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Co-op faces new challenge over £1.5bn rescue
by Michelle McGagh on Sep 16, 2013 at 12:29
A Co-operative Bank bondholder group has accused the bank of overstating its losses in order to justify its punitive rescue plan.
An institutional bondholder group led by property company CLS Holdings has written to the Co-op questioning the £709 million losses and £379 million of write-offs the bank revealed in its first-half results last month. It also queried whether £230 million of costs that were written off could have been claimed back from the taxman.
Mark Taber, a fixed income expert and head of the separate Co-op retail bondholders campaign group, said he had been in touch with CLS and ‘completely agreed’ with their concerns.
He said the £1.5 billion black hole which the Co-op was trying to fill was made up of £900 million of loan losses, £300 million costs of a scrapped computer system, £200 million of payment protection insurance (PPI) pay-outs and £100 million for a failed attempt to take over 600 Lloyds branches – known as Project Verde.
In order to cover these costs the Co-op proposes a £1 billion debt-for-equity swap where ‘junior’, lower ranking debt such as permanent interest bearing shares (Pibs) and preference shares – which are held by 15,000 investors – are turned into a new financial instrument that will offer them a less secure income. The remaining £500 million will be picked up by Co-op Group.
However, Taber said the group has not factored in any recoveries from these losses and projects and criticised the group for allowing the bank to shoulder such huge financial burdens.
‘What happens if these costs don’t materialise?’ he said. ‘The costs of the loan losses could be overly conservative and the Co-op could sell them on and the new owner could do well on them. This fire-sale of assets could backfire.’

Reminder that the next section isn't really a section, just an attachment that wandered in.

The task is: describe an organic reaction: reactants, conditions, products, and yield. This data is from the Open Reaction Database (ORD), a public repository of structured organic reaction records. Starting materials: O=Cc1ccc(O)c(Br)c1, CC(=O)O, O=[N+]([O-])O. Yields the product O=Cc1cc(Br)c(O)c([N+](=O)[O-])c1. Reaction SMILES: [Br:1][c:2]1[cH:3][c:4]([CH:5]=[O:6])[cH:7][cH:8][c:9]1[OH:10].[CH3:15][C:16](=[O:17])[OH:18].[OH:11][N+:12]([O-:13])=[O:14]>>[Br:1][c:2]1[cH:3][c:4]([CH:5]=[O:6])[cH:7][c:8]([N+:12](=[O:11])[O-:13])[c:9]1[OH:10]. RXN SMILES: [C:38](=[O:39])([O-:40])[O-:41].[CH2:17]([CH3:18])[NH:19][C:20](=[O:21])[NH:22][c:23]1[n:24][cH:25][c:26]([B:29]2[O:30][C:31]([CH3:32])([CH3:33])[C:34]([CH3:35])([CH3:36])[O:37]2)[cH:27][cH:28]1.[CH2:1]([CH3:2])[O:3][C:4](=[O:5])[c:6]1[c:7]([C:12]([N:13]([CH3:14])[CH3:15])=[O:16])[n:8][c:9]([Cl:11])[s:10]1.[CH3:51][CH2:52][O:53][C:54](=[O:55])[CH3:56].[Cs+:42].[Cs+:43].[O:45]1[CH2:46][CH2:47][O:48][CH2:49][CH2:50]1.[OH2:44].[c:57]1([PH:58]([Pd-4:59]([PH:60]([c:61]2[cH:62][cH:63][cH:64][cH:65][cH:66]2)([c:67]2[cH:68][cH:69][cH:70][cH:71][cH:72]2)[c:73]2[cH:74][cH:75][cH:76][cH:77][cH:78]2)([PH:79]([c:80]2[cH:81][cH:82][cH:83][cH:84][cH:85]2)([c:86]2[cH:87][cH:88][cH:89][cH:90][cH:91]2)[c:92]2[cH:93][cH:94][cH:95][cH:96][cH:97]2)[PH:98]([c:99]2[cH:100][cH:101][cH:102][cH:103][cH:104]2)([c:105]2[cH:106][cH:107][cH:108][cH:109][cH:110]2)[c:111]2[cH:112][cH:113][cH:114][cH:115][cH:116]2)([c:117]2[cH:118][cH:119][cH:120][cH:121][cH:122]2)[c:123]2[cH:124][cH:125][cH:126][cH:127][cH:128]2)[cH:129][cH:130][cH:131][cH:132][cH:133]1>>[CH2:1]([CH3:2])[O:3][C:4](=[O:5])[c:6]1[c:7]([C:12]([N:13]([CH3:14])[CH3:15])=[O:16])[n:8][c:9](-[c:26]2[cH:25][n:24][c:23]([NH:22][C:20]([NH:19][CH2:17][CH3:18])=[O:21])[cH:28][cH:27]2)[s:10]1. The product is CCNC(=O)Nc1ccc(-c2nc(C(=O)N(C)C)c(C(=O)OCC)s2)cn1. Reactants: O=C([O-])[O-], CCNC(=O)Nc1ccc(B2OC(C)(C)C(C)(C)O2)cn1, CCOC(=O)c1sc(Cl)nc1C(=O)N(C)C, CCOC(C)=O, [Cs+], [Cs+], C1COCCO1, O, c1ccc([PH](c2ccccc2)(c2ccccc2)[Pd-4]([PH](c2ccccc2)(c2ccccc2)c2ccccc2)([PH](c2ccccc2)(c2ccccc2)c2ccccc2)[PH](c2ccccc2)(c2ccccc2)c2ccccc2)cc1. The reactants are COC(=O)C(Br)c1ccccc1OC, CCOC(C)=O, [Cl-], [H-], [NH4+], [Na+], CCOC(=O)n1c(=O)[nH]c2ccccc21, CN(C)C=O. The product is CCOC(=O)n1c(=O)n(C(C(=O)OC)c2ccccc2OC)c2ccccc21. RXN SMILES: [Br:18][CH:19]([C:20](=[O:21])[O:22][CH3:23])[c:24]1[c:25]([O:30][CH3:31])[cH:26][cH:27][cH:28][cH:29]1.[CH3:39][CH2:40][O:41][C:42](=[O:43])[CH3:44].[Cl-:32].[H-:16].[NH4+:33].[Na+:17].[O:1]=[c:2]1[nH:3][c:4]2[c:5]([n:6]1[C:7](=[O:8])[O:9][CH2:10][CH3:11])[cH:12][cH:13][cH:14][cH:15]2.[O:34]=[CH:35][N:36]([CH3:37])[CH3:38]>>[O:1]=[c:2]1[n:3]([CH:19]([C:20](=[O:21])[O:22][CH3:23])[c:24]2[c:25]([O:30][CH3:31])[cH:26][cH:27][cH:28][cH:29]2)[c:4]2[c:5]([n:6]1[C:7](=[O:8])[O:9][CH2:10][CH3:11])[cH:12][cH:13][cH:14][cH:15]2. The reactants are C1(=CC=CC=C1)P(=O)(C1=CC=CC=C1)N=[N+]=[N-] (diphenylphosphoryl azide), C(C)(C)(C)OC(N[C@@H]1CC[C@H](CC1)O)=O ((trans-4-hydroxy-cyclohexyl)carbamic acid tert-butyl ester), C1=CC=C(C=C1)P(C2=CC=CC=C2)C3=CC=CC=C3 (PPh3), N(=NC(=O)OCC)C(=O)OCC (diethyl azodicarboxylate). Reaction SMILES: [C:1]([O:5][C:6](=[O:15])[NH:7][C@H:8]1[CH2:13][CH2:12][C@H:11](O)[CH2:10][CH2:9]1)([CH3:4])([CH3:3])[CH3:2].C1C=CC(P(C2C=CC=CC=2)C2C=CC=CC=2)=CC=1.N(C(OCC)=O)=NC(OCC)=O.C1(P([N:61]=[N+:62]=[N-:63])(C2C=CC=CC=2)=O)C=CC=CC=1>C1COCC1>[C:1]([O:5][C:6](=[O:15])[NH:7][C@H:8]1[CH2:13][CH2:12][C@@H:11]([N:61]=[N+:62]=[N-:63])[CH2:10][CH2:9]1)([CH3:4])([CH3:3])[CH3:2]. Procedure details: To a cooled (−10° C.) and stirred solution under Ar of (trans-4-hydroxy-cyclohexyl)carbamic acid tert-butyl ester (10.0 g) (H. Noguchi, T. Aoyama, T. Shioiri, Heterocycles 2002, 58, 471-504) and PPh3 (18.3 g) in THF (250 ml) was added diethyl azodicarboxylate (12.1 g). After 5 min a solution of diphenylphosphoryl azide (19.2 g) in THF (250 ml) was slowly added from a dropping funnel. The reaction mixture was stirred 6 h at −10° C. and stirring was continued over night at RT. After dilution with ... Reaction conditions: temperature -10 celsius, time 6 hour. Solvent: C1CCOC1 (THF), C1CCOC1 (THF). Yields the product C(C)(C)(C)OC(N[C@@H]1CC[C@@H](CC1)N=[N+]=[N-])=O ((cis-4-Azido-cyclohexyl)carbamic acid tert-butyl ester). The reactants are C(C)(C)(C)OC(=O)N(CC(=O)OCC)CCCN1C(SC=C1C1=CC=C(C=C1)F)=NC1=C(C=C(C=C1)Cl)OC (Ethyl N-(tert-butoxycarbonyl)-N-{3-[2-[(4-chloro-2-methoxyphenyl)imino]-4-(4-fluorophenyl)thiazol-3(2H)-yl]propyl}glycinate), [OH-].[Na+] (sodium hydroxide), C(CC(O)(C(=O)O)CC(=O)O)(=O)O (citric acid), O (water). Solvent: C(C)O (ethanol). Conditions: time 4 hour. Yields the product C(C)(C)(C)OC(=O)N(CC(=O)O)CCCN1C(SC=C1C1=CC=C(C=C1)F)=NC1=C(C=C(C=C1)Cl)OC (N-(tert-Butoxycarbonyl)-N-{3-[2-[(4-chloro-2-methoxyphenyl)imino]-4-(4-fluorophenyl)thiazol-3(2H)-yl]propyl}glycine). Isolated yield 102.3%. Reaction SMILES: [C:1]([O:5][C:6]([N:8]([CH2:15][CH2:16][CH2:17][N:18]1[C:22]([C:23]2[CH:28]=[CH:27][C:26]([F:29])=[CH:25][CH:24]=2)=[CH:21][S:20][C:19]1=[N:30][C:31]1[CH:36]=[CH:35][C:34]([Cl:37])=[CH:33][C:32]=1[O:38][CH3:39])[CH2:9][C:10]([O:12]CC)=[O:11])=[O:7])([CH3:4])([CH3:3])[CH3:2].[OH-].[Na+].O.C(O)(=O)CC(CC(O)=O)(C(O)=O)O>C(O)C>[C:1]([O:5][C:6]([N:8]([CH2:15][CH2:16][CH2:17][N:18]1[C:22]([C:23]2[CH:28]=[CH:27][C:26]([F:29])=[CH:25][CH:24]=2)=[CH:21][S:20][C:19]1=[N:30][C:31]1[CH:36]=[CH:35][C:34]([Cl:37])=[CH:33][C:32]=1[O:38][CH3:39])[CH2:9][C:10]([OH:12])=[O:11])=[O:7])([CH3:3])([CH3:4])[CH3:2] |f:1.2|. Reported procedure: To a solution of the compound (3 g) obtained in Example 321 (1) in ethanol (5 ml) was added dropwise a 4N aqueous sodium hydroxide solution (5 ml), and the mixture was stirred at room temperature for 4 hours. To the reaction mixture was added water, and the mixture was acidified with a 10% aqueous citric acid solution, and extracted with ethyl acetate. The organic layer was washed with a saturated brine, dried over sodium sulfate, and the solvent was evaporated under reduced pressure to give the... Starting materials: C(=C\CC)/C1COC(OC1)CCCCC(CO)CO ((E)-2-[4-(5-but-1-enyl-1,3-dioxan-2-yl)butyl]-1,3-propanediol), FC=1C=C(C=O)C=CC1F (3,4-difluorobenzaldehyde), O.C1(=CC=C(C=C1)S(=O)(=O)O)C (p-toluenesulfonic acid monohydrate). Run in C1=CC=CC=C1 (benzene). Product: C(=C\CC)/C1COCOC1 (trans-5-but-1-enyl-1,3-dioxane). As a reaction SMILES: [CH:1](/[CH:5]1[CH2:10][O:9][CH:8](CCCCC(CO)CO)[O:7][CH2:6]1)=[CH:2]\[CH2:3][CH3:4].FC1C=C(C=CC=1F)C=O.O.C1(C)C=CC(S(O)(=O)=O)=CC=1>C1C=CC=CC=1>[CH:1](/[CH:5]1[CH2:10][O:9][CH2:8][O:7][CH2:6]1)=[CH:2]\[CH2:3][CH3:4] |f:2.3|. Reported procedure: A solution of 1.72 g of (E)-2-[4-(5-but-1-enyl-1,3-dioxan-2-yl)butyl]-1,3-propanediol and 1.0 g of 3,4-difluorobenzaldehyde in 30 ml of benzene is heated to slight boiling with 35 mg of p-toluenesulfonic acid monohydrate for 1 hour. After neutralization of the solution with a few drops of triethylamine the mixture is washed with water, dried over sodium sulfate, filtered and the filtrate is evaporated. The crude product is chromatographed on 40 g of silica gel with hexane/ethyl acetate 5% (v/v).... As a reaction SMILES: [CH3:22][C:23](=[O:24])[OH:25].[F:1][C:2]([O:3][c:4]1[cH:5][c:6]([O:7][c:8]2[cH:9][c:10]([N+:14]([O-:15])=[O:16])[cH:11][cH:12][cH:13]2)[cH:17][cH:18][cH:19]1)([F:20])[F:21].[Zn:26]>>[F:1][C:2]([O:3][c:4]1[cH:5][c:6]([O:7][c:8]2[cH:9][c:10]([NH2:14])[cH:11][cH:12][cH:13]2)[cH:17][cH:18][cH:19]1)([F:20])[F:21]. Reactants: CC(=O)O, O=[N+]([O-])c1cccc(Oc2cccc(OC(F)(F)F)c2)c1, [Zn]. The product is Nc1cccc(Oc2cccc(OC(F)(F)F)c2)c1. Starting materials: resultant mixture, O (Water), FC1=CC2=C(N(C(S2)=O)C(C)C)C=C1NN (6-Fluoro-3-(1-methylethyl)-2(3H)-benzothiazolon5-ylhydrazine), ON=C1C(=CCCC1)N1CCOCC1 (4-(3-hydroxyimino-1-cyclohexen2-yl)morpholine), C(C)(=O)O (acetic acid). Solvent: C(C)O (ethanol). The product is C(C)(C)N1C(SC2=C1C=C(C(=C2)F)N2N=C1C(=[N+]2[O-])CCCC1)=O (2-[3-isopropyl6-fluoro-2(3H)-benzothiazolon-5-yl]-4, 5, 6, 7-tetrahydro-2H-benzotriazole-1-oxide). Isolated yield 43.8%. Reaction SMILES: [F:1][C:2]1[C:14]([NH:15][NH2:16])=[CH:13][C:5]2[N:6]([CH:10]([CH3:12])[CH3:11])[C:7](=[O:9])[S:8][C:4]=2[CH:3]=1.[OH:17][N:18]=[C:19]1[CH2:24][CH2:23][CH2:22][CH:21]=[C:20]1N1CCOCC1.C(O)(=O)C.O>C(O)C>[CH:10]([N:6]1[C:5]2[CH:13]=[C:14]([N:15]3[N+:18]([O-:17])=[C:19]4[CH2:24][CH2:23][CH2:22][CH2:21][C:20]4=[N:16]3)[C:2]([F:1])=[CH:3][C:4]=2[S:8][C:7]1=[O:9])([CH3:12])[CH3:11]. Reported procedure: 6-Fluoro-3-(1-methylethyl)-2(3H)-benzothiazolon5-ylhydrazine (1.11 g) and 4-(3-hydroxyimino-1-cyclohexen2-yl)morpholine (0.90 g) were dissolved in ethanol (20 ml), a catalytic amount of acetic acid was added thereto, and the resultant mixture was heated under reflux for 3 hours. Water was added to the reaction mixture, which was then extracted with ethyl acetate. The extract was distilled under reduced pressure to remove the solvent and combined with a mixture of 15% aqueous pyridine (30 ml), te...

Picking up the tab
Taber accused the Co-op group of foisting the cost of its poor decisions on to the bank and ultimately bondholders. Project Verde was a particularly costly exercise for the company.
When the Co-op decided to bid for the Lloyds branches it was made clear that the £300 million IT costs would not be needed as Lloyds was already developing a new computer system but the group vowed to use the changes to ‘invigorate’ its existing infrastructure. However, Taber said this did not happen and the whole project was scrapped at a huge cost.
Taber also questioned why the £100 million ‘abortive costs’ of Project Verde were so high.
‘£100 million on advisers and the abortive costs of Project Verde – that is a lot of money and what one earth have they got to show for it?’ he asked. ‘Can they not claw some of that money back? They have never answered that question.’
No plan B
Bondholders have had no answer to this question or any other, and Co-op has been resolute that the only rescue plan is the one that it has already outlined. Although details of the plan will be announced at the end of October, the bank has insisted there is ‘no plan B’.
Taber believes that this is a red herring and that there must be ‘flexibility’ in the deal. He agreed with the CLS plan that the debt-for-equity swap should include the creation of a new company that owns 40% of the bank and whose shares are held by bondholders.
‘Bondholders would have a share of [the new company] and there would be separate directors. Then bondholders would have some influence and [the company] could be used as a vehicle if there are any write-backs or recoveries from the IT systems or loans,’ said Taber.
Taber accused Co-op Group of ‘trying to hold a gun to everyone’s head and say there is no plan B’ and threatening a taxpayer bailout if the rescue plan it has set out doesn’t go ahead.
‘I do not think the regulators will let that happen,’ he said.
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On the road
by Danielle Levy on Dec 12, 2013 at 09:03